by Herman Melville

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Chapter LXVI. Fun in a Man-of-War.

After the race (our man-of-war Derby) we had many days fine weather, during which we continued running before the Trades toward the north. Exhilarated by the thought of being homeward-bound, many of the seamen became joyous, and the discipline of the ship, if anything, became a little relaxed. Many pastimes served to while away the Dog-Watches in particular. These Dog-Watches (embracing two hours in the early part of the evening) form the only authorised play-time for the crews of most ships at sea.

Among other diversions at present licensed by authority in the Neversink, were those of single-stick, sparring, hammer-and-anvil, and head-bumping. All these were under the direct patronage of the Captain, otherwise--seeing the consequences they sometimes led to--they would undoubtedly have been strictly prohibited. It is a curious coincidence, that when a navy captain does not happen to be an admirer of the Fistiana his crew seldom amuse themselves in that way.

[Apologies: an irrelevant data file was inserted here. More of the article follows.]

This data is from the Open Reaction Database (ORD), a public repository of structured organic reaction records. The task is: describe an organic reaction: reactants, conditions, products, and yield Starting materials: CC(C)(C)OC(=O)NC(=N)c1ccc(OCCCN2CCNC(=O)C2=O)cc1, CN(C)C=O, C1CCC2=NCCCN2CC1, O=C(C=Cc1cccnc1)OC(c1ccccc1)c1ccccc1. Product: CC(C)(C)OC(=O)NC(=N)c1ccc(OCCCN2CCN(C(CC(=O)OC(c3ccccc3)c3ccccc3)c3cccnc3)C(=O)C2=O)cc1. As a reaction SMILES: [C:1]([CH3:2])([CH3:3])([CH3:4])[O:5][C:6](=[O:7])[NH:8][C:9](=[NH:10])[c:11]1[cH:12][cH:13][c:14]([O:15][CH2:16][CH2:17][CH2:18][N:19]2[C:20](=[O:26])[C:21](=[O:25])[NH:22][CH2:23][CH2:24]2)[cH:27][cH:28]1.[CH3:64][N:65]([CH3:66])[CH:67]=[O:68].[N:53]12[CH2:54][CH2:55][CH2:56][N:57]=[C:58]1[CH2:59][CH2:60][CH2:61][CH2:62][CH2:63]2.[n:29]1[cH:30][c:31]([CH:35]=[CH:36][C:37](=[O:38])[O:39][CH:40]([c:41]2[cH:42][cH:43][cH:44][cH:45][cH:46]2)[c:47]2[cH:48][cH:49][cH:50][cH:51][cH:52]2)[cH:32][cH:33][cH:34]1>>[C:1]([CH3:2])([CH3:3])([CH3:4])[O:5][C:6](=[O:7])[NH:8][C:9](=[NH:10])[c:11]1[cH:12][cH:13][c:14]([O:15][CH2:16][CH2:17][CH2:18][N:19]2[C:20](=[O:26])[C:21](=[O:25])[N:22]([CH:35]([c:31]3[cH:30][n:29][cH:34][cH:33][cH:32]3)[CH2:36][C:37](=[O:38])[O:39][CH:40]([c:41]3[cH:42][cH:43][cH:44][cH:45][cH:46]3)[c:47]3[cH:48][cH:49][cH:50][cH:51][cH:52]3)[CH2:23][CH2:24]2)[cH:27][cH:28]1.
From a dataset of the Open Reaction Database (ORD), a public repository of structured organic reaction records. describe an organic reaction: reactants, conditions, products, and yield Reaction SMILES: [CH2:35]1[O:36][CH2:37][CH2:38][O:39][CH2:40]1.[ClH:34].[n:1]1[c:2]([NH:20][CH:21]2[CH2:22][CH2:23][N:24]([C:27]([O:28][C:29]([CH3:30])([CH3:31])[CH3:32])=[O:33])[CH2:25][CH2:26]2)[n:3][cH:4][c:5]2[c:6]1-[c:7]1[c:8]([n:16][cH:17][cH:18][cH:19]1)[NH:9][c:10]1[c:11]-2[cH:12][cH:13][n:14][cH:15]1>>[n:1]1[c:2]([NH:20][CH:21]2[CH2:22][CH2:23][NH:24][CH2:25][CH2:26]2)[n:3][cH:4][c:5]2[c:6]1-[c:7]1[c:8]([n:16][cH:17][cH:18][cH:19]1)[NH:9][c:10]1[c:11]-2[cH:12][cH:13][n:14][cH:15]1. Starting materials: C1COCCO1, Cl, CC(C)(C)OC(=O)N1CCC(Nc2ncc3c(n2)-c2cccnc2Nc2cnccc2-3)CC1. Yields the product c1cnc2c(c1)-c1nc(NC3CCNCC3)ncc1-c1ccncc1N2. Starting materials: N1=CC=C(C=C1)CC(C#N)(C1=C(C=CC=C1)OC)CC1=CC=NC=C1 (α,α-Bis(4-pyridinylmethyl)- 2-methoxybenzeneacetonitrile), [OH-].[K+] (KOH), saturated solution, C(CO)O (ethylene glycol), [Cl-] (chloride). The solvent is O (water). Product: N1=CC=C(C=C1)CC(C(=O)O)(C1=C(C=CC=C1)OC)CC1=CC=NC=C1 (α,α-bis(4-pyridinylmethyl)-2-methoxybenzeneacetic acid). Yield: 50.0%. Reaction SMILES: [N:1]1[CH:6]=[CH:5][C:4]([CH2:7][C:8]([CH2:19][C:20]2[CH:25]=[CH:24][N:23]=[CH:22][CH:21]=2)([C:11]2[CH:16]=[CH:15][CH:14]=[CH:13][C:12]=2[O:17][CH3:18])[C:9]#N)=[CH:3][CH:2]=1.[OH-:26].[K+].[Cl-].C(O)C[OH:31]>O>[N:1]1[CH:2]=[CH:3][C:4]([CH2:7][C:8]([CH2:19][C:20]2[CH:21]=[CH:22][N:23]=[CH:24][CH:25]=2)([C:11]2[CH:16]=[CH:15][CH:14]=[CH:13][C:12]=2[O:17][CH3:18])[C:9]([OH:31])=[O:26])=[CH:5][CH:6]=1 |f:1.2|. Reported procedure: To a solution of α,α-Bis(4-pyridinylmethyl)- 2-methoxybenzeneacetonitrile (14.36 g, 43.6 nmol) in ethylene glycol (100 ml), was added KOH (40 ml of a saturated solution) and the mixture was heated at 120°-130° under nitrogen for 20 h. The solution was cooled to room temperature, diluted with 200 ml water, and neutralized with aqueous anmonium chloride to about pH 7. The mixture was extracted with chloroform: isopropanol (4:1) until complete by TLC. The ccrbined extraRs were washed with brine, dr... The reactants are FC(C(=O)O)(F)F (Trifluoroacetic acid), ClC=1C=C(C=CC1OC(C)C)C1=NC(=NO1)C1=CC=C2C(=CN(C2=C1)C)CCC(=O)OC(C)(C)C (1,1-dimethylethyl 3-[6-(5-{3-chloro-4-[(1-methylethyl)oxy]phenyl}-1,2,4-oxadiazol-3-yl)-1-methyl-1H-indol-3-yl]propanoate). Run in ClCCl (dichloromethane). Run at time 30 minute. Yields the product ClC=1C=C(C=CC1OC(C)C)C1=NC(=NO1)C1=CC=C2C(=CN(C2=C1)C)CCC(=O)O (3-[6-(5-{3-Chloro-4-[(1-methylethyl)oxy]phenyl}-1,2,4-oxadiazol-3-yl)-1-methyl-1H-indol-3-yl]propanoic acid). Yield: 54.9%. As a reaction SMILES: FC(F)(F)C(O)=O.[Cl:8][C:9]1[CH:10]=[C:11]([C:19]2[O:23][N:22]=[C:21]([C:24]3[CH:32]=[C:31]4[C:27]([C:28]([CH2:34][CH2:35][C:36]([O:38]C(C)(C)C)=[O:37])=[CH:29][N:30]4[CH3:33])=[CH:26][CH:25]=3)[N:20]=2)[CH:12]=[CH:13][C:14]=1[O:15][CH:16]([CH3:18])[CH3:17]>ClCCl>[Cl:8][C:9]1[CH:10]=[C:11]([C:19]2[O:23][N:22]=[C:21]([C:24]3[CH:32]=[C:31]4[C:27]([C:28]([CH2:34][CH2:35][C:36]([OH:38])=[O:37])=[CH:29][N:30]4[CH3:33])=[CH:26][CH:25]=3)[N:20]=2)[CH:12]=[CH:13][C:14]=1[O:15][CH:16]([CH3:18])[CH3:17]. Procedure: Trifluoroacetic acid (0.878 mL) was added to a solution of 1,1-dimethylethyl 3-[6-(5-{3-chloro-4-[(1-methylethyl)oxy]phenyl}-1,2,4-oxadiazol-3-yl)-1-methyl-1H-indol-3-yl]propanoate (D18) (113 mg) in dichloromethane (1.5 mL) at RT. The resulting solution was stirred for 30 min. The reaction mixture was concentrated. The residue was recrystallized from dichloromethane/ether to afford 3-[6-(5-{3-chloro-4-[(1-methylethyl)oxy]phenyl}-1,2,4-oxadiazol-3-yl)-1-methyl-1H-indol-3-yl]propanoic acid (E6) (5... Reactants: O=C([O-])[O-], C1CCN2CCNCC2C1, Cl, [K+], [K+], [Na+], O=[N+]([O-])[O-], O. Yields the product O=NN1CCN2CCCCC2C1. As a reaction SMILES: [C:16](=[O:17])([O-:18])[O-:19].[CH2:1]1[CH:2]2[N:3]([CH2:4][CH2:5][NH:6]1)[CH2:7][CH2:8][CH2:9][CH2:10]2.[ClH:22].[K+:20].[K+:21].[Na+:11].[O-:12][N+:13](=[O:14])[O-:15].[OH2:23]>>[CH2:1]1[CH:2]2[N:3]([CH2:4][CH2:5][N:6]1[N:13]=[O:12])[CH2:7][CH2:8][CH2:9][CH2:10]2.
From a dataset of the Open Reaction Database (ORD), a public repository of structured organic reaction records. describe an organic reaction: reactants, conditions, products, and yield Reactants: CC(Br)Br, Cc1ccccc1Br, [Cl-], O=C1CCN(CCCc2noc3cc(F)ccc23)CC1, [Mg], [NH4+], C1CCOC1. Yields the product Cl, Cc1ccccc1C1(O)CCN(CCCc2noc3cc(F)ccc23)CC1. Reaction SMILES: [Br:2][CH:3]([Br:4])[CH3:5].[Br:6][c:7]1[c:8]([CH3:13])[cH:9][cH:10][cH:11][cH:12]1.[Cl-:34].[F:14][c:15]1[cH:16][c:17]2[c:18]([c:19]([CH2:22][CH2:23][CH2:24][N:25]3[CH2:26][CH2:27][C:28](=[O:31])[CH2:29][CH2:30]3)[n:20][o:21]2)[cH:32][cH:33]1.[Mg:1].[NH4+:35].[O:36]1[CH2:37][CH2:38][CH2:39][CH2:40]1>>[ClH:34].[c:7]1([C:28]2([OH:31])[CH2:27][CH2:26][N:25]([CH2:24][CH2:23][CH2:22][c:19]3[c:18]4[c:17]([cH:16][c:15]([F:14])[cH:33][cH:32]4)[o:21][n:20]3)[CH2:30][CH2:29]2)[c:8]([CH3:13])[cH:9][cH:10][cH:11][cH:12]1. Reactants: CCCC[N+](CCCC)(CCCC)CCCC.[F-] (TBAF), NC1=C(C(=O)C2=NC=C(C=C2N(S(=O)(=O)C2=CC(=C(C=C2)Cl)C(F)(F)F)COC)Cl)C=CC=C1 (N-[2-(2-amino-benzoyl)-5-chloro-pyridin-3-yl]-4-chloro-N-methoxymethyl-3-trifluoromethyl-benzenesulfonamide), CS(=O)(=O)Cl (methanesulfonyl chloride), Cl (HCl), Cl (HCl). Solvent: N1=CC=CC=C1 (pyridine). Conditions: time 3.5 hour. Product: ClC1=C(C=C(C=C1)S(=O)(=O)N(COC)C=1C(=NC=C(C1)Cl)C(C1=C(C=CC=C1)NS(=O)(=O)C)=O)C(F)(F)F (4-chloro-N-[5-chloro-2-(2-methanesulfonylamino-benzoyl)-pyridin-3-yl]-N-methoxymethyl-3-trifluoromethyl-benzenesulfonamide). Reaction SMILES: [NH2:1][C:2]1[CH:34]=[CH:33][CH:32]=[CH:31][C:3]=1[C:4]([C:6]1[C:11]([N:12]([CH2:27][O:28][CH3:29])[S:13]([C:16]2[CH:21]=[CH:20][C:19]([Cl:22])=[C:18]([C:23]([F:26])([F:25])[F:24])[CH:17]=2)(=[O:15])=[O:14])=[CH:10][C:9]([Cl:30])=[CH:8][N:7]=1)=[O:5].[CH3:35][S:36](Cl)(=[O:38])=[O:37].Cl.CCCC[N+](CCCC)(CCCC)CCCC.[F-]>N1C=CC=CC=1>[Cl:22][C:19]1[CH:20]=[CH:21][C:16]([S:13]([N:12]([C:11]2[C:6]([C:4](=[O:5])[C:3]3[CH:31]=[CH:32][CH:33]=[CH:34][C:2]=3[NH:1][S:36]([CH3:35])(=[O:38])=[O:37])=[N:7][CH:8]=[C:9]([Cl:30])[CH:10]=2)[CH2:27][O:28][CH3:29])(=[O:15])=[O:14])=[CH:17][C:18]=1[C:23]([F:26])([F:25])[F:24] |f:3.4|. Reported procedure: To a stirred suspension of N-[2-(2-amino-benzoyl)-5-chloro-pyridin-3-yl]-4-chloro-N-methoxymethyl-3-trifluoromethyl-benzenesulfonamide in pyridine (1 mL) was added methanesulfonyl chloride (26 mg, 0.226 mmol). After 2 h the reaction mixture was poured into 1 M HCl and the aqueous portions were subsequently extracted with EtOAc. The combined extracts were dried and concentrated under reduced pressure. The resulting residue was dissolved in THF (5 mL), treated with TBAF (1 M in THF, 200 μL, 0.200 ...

Single-stick, as every one knows, is a delightful pastime, which consists in two men standing a few feet apart, and rapping each other over the head with long poles. There is a good deal of fun in it, so long as you are not hit; but a hit--in the judgment of discreet persons--spoils the sport completely. When this pastime is practiced by connoisseurs ashore, they wear heavy, wired helmets, to break the force of the blows. But the only helmets of our tars were those with which nature had furnished them. They played with great gun-rammers.

Sparring consists in playing single-stick with bone poles instead of wooden ones. Two men stand apart, and pommel each other with their fists (a hard bunch of knuckles permanently attached to the arms, and made globular, or extended into a palm, at the pleasure of the proprietor), till one of them, finding himself sufficiently thrashed, cries enough.

Hammer-and-anvil is thus practised by amateurs: Patient No. 1 gets on all-fours, and stays so; while patient No. 2 is taken up by his arms and legs, and his base is swung against the base of patient No. 1, till patient No. 1, with the force of the final blow, is sent flying along the deck.